WMSE’s Music Symposium this Saturday could be said to be a great melding of the musical minds with the benefit of those green, but eager to learn musicians, in mind. In part, acting as an extension on WMSE’s Radio Summer Camp music festival (remember about a month ago, when you got to see tons of national and local bands in one fell weekend’s swoop?), our music symposium is the left-brained side of that weekend, providing some real, solid points of learning for those who want to know everything from how to book a show to the legalities of writing songs and how to repair a blown tube.
In its third year, the symposium has drawn even more experts than ever before to share their knowledge, lead by keynote speaker Victor DeLorenzo of the Violent Femmes. Some of the topics covered/guest speakers present will be: booking/Marc Solheim (Turner, Pabst, Riverside), record labels/Bruno Johnson (Okka Disc), becoming a professional musician/Scott Schoenbeck (bassist for Dashboard Confessional), social media/Fred Gillich (Too Much Metal For One Hand), current trends in jazz and classical music/Steve Peplin (musician, composer, teacher) and music law/CJ Krawczyk (attorney).
One of these panelists is one of WMSE’s very own DJs. DJ Jon Blick of the Overnight Sensations program (Thursdays from 12 a.m. – 3 a.m.) still finds a way to noodle with electrical and audio equipment when he’s not on the air, doing repair work for his own Blick Engineering. Sonic Diet talked to Blick, as a pre-symposium appetizer, about some of the golden coins of knowledge he’ll be dispensing in regards to his part in the music industry.
How and when did you get your start in audio engineering and repair?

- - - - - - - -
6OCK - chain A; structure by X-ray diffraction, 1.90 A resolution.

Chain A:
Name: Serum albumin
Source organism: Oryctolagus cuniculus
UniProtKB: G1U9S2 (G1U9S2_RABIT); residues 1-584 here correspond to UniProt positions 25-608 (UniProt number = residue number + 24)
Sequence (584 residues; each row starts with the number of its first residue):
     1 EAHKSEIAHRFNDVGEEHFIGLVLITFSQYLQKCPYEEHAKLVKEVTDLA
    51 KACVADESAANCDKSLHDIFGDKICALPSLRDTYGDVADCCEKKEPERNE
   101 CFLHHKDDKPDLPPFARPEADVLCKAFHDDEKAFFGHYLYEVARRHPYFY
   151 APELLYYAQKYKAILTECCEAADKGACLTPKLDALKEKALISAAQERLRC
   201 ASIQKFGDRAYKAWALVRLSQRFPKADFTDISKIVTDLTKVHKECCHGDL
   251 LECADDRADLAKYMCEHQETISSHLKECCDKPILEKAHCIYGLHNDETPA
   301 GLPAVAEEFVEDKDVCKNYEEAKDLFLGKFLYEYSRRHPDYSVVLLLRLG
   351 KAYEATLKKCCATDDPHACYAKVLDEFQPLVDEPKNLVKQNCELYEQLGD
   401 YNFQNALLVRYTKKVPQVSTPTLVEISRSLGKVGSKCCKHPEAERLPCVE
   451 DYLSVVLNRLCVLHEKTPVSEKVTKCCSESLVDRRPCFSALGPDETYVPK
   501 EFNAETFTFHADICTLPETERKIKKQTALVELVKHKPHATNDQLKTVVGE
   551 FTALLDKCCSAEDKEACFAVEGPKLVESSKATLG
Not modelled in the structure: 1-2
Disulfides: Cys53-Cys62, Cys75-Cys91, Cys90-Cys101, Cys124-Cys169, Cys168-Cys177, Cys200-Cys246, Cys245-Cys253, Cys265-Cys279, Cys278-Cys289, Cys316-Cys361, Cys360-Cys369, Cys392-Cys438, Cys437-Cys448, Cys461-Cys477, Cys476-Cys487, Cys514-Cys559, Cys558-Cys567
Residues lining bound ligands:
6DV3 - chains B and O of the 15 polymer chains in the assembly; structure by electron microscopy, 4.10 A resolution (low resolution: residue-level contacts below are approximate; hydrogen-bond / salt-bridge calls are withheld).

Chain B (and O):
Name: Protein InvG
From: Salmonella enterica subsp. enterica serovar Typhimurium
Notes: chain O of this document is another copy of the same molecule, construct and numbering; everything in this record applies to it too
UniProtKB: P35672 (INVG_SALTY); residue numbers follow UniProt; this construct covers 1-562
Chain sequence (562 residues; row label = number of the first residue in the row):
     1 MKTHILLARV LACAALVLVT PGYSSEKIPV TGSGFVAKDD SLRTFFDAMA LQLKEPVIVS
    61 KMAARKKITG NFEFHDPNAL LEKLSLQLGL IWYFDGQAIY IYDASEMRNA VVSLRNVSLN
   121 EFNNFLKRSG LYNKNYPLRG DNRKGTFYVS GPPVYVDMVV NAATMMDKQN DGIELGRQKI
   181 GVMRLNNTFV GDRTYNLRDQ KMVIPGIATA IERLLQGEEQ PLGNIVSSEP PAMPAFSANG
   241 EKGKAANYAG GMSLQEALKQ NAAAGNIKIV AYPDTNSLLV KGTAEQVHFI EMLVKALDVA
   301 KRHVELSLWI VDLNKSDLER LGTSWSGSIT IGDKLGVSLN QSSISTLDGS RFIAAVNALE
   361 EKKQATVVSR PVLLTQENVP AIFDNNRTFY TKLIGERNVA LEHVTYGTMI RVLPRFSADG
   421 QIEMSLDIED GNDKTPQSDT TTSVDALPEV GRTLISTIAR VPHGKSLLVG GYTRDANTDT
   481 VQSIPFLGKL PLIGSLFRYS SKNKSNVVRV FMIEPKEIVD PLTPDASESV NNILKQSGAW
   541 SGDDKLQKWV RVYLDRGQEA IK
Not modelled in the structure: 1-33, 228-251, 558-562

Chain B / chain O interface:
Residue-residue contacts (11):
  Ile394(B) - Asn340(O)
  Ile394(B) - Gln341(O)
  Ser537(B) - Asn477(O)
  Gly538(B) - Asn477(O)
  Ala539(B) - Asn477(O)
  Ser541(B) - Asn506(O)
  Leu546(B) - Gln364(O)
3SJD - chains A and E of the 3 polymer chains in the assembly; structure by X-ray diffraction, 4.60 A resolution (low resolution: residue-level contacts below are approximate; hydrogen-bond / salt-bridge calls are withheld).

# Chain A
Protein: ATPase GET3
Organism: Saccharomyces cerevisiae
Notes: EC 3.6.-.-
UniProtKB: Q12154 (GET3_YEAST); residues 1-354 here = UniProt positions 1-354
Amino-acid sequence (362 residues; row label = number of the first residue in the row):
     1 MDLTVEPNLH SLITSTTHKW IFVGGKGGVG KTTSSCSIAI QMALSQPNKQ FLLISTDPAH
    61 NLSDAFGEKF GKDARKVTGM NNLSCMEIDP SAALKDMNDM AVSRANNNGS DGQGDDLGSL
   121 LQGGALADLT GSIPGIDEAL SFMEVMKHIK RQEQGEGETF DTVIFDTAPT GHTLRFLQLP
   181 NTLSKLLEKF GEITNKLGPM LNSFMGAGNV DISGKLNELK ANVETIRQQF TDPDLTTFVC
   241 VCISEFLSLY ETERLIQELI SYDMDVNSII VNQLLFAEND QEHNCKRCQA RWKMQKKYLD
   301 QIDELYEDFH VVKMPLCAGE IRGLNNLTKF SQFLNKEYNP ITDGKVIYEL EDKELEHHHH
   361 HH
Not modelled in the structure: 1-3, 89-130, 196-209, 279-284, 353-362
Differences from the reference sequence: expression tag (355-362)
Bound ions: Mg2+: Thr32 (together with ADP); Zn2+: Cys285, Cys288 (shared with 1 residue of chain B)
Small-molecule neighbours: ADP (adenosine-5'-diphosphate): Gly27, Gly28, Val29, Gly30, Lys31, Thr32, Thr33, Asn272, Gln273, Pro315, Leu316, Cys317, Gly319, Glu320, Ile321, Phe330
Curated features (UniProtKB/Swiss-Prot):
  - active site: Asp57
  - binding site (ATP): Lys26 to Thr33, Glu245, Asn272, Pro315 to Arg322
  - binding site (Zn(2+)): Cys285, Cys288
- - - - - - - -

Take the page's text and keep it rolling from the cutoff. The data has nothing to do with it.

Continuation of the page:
I’ve always been a huge music fan, which led to an interest in audio. I was a major stereo geek in high school and beyond college. After getting a degree in Electrical Engineering, I landed a job at Zenith in their Stereo/Radio department where I learned a lot about audio electronics. This was the first of several electonic design jobs that I had over the next twenty years.
During this time, going out for live music was pretty much a weekly thing. Sometime in the early 80s I wound up doing live sound for a Milwaukee band called the Squares, which was a real education. I was completely new to the world of pro audio. I naturally did a lot of repair and maintenance on the equipment, which prompted a few people outside of the band to ask “Hey, can you look at my amp?” Word of mouth led to Beihoff Music getting me set up as a Fender service center. Things took off from there as repair became a serious part time business. I eventually quit my design engineering job in the late 90s.
What is the most common repair you’ve done?
Equipment gets hauled around and things get physically broken. Controls get sheared off. Jacks break or come loose. I spend more time replacing broken parts than I do diagnosing electronic problems.
What’s been the toughest?
Earlier this year, a PA company brought in a pile of Crest power amps that someone else had been cannibalizing for years. This was all leftover broken stuff that someone else had been working on and couldn’t fix. “Can you make us some working amps out of this?” It’s been a tough slog, but I’m down to one last amp.
What advice would you give to new musicians who want to try their hand at repairing their own gear? Try it, or leave it up to the experts?
You’ve got to trust yourself and your abilities, but you also have to know when you are getting in over your head. I’ve seen some expensive mistakes that people have brought to me. Practice soldering on some old broken junk, or build a simple kit, before you tear into your $1000 Marshall head. If you can solder a decent connection, you should be able to replace simple broken parts. Don’t be afraid to replace a preamp tube. But learn some electronics before you try anything complicated.
The WMSE Radio Summer Camp Music Symposium will take place on Saturday, August 21st, starting at 9:30 a.m. and ending at 6:00 p.m. at the MSOE Student Life and Campus Center (1025 N. Broadway). For more information and the complete lineup of symposium events, visit WMSE.org.